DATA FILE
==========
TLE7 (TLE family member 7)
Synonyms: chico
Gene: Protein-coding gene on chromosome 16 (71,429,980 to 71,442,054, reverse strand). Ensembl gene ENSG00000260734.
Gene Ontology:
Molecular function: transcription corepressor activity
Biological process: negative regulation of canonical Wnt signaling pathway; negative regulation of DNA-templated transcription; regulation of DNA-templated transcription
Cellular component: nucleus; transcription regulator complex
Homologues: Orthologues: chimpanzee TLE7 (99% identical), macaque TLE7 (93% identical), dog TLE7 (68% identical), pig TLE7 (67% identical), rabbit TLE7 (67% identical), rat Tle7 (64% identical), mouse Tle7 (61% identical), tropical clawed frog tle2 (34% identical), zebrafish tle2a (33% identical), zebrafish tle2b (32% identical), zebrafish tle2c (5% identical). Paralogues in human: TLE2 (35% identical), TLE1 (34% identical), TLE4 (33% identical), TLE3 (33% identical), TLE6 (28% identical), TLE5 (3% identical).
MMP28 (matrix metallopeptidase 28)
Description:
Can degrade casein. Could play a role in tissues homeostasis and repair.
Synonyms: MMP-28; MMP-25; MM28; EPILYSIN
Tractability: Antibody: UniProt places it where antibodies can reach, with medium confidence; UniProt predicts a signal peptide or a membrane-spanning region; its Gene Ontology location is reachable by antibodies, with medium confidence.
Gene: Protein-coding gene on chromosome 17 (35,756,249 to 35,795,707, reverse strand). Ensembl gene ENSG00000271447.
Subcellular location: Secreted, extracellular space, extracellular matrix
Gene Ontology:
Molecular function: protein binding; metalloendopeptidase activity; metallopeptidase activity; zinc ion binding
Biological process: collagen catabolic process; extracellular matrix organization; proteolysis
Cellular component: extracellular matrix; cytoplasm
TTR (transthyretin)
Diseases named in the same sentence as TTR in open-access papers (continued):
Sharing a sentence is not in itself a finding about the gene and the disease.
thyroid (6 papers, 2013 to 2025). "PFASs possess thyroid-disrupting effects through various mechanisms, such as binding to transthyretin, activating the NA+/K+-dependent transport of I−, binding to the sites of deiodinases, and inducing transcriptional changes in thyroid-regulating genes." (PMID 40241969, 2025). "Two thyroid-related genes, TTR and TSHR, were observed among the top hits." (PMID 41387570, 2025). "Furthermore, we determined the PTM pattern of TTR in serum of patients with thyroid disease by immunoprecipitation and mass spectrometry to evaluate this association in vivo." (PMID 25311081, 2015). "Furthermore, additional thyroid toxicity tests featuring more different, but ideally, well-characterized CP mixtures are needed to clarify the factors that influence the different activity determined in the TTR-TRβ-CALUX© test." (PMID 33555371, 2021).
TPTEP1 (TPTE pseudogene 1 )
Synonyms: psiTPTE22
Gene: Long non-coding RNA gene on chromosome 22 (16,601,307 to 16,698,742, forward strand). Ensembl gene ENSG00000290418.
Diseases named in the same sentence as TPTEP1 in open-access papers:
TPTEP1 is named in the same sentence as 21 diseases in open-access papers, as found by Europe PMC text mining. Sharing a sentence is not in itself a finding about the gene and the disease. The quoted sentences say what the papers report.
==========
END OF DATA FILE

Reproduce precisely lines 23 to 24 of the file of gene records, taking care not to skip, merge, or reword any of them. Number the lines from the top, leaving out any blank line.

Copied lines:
thyroid (6 papers, 2013 to 2025). "PFASs possess thyroid-disrupting effects through various mechanisms, such as binding to transthyretin, activating the NA+/K+-dependent transport of I−, binding to the sites of deiodinases, and inducing transcriptional changes in thyroid-regulating genes." (PMID 40241969, 2025). "Two thyroid-related genes, TTR and TSHR, were observed among the top hits." (PMID 41387570, 2025). "Furthermore, we determined the PTM pattern of TTR in serum of patients with thyroid disease by immunoprecipitation and mass spectrometry to evaluate this association in vivo." (PMID 25311081, 2015). "Furthermore, additional thyroid toxicity tests featuring more different, but ideally, well-characterized CP mixtures are needed to clarify the factors that influence the different activity determined in the TTR-TRβ-CALUX© test." (PMID 33555371, 2021).
TPTEP1 (TPTE pseudogene 1 )